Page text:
It will certainly not be an eyesore in any racing rig and again the functionality of its design is aimed directly at the sim market. There are no real compromises here when considering what kind of monitor or TV it can handle. Height and angle adjustments are there to fully customize the viewing experience for the individual racer and their rig.

The materials are certainly not cheap and the construction is sound. The only issue I had is the vertical adjustment can be clunky and it will likely scrape the paint on the inner tubes as they are adjusted while under load. The angle adjustment is really robust and the user will not experience any slippage over time due to the ridged/cogged construction of that particular part.

Overall I think this is a nicely priced sim part that hits a lot of checkmarks for a variety of users. Good design, good materials, and some nice design touches and branding involved. Next Level Racing has a focused and reliable part for a reasonable price for the sim market.

PC Perspective Silver Award

Review Disclosures

This is what we consider the responsible disclosure of our review policies and procedures.

How Product Was Obtained

The product is on loan from Next Level Racing for the purpose of this review.

What Happens To Product After Review

The product remains the property of Next Level Racing but is on extended loan for future testing and product comparisons.

Company Involvement

[Next Level Racing had no control over the content of the review and was not consulted prior to publication.

PC Perspective Compensation

Neither PC Perspective nor any of its staff were paid or compensated in any way by Next Level Racing for this review.

Advertising Disclosure

Next Level Racing has not purchased advertising at PC Perspective during the past twelve months.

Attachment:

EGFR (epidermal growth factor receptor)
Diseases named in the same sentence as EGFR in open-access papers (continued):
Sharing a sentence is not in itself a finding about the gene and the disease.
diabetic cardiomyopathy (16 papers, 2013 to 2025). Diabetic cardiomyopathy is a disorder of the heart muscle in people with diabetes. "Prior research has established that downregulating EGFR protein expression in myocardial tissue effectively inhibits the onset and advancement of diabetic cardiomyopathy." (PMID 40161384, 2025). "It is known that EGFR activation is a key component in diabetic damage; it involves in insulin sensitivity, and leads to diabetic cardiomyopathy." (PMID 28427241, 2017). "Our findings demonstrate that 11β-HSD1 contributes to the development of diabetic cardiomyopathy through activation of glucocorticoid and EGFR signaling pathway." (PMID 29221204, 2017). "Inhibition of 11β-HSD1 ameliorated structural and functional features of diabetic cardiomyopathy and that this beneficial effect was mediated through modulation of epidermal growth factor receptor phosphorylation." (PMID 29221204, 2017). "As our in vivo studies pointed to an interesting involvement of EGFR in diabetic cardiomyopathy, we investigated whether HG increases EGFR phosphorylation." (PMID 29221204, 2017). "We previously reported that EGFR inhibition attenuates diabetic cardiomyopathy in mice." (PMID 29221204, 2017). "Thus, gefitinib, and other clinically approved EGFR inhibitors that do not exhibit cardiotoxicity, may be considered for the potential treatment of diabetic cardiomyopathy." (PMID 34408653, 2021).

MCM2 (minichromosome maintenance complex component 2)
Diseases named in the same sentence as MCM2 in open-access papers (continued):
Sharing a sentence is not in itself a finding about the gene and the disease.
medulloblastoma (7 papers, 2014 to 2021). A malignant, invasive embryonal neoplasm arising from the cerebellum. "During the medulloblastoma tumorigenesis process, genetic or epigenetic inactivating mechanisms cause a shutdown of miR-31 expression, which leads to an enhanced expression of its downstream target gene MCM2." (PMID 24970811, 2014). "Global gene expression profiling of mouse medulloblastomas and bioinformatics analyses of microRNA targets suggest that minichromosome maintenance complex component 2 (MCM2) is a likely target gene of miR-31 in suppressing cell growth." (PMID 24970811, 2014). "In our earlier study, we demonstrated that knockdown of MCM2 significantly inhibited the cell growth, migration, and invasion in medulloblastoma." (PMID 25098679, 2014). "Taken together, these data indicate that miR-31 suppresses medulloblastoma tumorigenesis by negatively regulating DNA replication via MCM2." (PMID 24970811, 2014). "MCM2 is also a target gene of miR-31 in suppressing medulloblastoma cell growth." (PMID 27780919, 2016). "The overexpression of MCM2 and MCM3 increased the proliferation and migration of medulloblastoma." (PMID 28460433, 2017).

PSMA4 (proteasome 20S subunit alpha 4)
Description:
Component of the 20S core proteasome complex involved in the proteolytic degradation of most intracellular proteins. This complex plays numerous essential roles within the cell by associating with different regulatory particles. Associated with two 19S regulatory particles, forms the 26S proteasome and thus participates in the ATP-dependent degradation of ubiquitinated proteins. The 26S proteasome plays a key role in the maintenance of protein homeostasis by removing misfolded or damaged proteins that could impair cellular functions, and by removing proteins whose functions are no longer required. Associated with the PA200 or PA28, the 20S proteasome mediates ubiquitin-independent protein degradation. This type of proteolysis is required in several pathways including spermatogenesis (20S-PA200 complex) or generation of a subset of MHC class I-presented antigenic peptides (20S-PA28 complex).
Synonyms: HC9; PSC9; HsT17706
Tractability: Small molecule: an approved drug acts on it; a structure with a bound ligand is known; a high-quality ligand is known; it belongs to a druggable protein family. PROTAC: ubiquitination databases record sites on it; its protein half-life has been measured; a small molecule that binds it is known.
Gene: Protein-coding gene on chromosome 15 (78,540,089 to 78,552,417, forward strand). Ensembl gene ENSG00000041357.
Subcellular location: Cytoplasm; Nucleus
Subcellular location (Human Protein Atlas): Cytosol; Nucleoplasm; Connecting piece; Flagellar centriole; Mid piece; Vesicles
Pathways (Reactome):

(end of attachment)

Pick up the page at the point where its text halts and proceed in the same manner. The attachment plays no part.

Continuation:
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About The Author

Josh Walrath

Josh started writing about the computer field in 1997, opened his own site in 1999 (Penstarsys.com), and joined PC Perspective in 2008. He handles a lot of the general tech and some of the deep dives into products such as CPUs and GPUs. He appears on the PC Perspective Podcast live every Wednesday night at 10 PM ET/7 PM PT.

4 Comments

  1. BigTed

    What a lovely image the following conjures up “but through some patience and lots of screwing I was able to get it to work”.

    Anyway, when I got a rift all those years ago I bought a cheapish force feedback wheel and pedals and fired up Assetto Corsa. Man, is that immersive. Hitting apexes seems really natural with depth perception. Even nailing the gear changes seems easier with the audio and a quick glance at the rev counter. I just can’t imagine wanting to race on a 2D screen given the choice.

    Resolution was a bit of a let down, but the kids had a Quest 2 for Christmas, so I might have to ‘borrow’ it off them a give it another blast.

    Reply
    • Josh Walrath

      Geeze, I want to race in VR sometime. I know the first few times can make you pretty queasy, but once you get used to it your skills increase dramatically.

      Reply
  2. CASEY k.

    Have fun racing Josh. After hearing you talk about sim racing all these years on the PCper podcast I finally jumped in last year. Then for Christmas my wife got me the F-GT lite chair and I really like it. I use it with a Fanatec GT DD Pro wheel and pedals. Pricey but I can use it with my PC, Xbox and PS5 which is nice. Thank you for the great review!

    Reply
    • Josh Walrath

      I’m looking around at cockpit solutions. Not sure where exactly I will go. NLR does have some good stuff, and the F-GT Lite is pretty good for the price (or so it looks). Dang, I have yet to mess with a Direct Drive wheel. One day…

      Reply